Matt Miller's Scouting Notebook: Is Washington Really in on Tua Tagovailoa?

Matt Miller@nfldraftscoutNFL Draft Lead WriterMarch 6, 2020

Alabama quarterback Tua Tagovailoa takes questions after announcing his intentions to declare for the 2020 NFL football  draft, Monday, Jan. 6, 2020, in Tuscaloosa, Ala. (AP Photo/Vasha Hunt)
Vasha Hunt/Associated Press

Washington Redskins head coach Ron Rivera put the NFL Scouting Combine on a spin when he announced, unprompted, that the team would have quarterbacks Joe Burrow and Tua Tagovailoa in for private workouts and meetings before the 2020 NFL draft.

The Redskins, who drafted Dwayne Haskins at No. 15 overall last year, are doing more than their due diligence, Rivera said. The best option for the team will be the team's pick regardless of who it selected last year, according to one coach I spoke with while in Indianapolis.

This doesn't seem like your normal predraft buzz, but is it? We're seven weeks from the draft; could Rivera and Co. be playing the long game to entice needy teams to give up a fortune in draft capital to come up to No. 2 overall, or is he simply lighting a fire under his soon-to-be sophomore quarterback in Haskins?

That's the question I've spent a week trying to answer. And to do so, I went right at those who know Rivera, lead personnel man Kyle Smith and the Redskins roster.

All insiders agree the Cincinnati Bengals will draft Joe Burrow at No. 1 overall. To understand if the Redskins would draft Tua, we have to understand if they would move on from Haskins.

"You know that pick [Haskins] was all the owner, right?" That's how one top personnel man for a rival team answered my text. Redskins owner Daniel Snyder is notoriously involved in draft decisions, so if he wanted Haskins, it was on the previous regime to go get him. And according to this longtime NFL scout, that's what happened.

Haskins, a one-year starter at Ohio State, showed improvement while not being in the most consistent or stable environment last year. Head coach Jay Gruden was fired in early October after an 0-5 start and what appeared to be a refusal to get Haskins on the field. Rivera took the Washington job knowing what was on the roster, but he's also not shied away from talking about veteran Alex Smith battling with Haskins for the starting job.

Patrick Semansky/Associated Press

Comparing them prospect to prospect, every scout or coach we spoke to for this article preferred Tua to Haskins. "It's really not even close," said one scout. "Even when you factor in injuries, I'd take Tua. The medicals all sound great. He's more accurate, moves better, has more touch. He's simply better."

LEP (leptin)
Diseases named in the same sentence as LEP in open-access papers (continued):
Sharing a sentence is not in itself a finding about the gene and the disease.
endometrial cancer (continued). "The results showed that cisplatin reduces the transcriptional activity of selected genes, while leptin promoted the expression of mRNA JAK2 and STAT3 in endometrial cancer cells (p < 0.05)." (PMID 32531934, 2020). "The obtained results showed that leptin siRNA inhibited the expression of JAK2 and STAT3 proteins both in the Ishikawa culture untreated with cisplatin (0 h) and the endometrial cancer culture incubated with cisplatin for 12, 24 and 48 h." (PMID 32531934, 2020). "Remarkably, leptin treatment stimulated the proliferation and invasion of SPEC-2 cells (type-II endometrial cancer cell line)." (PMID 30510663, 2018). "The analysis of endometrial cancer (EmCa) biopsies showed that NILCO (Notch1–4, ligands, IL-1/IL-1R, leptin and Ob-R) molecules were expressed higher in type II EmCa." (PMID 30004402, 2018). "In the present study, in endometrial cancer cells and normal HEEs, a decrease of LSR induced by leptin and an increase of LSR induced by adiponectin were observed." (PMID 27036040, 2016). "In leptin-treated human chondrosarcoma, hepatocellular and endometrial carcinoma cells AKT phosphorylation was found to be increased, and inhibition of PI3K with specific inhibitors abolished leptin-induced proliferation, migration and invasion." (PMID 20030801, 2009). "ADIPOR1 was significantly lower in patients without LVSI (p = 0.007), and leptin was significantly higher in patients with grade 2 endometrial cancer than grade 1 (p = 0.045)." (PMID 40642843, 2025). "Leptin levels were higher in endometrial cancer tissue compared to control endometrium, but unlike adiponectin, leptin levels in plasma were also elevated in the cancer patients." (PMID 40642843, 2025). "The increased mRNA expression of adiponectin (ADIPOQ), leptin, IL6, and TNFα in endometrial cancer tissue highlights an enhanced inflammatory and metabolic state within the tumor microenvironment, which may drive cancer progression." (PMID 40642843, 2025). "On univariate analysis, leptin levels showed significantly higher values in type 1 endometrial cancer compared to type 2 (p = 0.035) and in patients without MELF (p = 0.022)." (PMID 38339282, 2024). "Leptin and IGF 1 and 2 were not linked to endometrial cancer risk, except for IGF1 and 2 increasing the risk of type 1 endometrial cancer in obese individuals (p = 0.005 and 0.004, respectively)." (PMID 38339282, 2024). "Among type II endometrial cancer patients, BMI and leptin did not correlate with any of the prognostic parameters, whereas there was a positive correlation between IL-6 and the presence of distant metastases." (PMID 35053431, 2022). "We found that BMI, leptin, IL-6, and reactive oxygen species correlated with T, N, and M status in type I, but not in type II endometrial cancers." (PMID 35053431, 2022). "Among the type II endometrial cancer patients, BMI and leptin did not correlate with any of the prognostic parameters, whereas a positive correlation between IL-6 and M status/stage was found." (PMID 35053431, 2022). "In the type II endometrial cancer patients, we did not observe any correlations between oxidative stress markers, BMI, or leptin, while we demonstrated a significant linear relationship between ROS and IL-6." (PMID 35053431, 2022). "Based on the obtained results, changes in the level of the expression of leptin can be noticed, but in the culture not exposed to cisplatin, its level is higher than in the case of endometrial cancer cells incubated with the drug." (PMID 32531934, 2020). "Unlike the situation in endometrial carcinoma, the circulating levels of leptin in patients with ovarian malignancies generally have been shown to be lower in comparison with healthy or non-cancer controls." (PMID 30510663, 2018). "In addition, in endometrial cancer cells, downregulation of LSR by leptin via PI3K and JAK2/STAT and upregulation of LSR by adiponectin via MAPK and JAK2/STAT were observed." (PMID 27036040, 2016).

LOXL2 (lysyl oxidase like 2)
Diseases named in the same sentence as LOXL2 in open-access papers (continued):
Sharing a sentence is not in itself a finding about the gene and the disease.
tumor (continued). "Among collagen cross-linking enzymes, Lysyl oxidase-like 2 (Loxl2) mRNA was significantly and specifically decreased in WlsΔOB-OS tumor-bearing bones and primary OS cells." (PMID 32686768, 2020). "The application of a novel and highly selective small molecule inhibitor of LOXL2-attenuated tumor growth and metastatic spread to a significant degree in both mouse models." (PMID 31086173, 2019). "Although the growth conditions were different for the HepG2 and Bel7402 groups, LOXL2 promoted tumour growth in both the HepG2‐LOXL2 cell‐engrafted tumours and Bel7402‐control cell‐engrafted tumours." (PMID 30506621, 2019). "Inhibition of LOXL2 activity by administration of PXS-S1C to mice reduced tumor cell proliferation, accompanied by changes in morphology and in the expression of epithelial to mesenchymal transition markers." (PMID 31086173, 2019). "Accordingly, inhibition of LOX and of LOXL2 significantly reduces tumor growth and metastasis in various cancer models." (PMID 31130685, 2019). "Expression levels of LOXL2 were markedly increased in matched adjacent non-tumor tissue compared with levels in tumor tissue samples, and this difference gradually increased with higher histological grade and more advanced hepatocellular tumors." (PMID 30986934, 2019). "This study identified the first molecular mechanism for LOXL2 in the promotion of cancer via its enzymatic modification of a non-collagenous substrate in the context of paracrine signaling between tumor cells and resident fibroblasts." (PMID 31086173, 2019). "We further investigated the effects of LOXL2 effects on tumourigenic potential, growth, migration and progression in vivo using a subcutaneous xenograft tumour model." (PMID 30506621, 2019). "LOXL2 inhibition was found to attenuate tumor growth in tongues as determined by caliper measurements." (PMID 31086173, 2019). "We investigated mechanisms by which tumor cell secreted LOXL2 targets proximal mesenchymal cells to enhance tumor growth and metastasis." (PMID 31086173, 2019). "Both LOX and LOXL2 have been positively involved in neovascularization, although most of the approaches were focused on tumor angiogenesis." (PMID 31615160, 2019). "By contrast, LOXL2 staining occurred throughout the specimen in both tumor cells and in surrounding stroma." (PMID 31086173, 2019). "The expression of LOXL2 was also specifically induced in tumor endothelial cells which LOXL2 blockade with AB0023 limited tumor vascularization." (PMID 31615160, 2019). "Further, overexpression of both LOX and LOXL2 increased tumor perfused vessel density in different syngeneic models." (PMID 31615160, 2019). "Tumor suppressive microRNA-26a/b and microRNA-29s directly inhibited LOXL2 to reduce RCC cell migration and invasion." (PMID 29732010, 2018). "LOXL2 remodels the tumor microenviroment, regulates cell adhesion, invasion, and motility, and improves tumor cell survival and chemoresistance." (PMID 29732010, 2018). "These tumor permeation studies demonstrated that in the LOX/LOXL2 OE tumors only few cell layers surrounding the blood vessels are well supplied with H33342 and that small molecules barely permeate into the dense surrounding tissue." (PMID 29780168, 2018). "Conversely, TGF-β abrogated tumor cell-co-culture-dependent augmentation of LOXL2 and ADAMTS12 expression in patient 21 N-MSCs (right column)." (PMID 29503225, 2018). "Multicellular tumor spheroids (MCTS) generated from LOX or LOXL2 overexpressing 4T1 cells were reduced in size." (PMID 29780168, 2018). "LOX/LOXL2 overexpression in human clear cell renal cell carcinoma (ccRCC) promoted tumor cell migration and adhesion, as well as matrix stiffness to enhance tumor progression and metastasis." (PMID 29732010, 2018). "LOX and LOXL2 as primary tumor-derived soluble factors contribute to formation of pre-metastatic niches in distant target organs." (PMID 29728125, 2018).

Tua, who missed time throughout his Alabama career with ankle sprains and finally a dislocated hip, is the better prospect, but sources around the league hammered home the point that Haskins is good enough to build around. He's shown promise and deserves a chance to develop in a stable environment.

But this isn't just a question of Tua vs. Haskins. The Redskins are in position to draft one of the best pass-rusher talents the league has seen. Ohio State's Chase Young is on a level with Nick Bosa, Myles Garrett and Jadeveon Clowney as prospects—and we've seen how they've fared in the NFL. Said one scout, "Build on your strengths. Draft Young and have the second-best pass rush in the NFC. It's easy." Added another top personnel man, "You know they love drafting local kids. Young is from there (nearby Hyattsville, Maryland), and he's a rock star at the second-most important position in football. Not even Dan Snyder could mess this up."

Build on your strengths. The San Francisco 49ers rode the league's best pass rush and a run-first offense to the Super Bowl. In a copycat league, it's easy to look west and see a blueprint for success in the NFC East for Washington. 

In conversations with over a dozen scouts and personnel men, I found that not one believes the quarterback buzz in Washington. One rival general manager put it like this: "It's smart, really. Let it out there you are doing quarterback work and hope someone offers you three first-rounders for the pick—because that's game-changing capital. Otherwise you draft Young and feel pretty damn good about it."


The Scout's Report

—The Carolina Panthers have a deal in place to trade offensive guard Trai Turner to the Los Angeles Chargers for offensive tackle Russell Okung, according to ESPN's Adam Schefter. Turner, a 26-year-old guard with two years left on his deal, is being sent straight up for the 31-year-old tackle. 

If the Panthers aren't intentionally tanking, they are unintentionally tanking.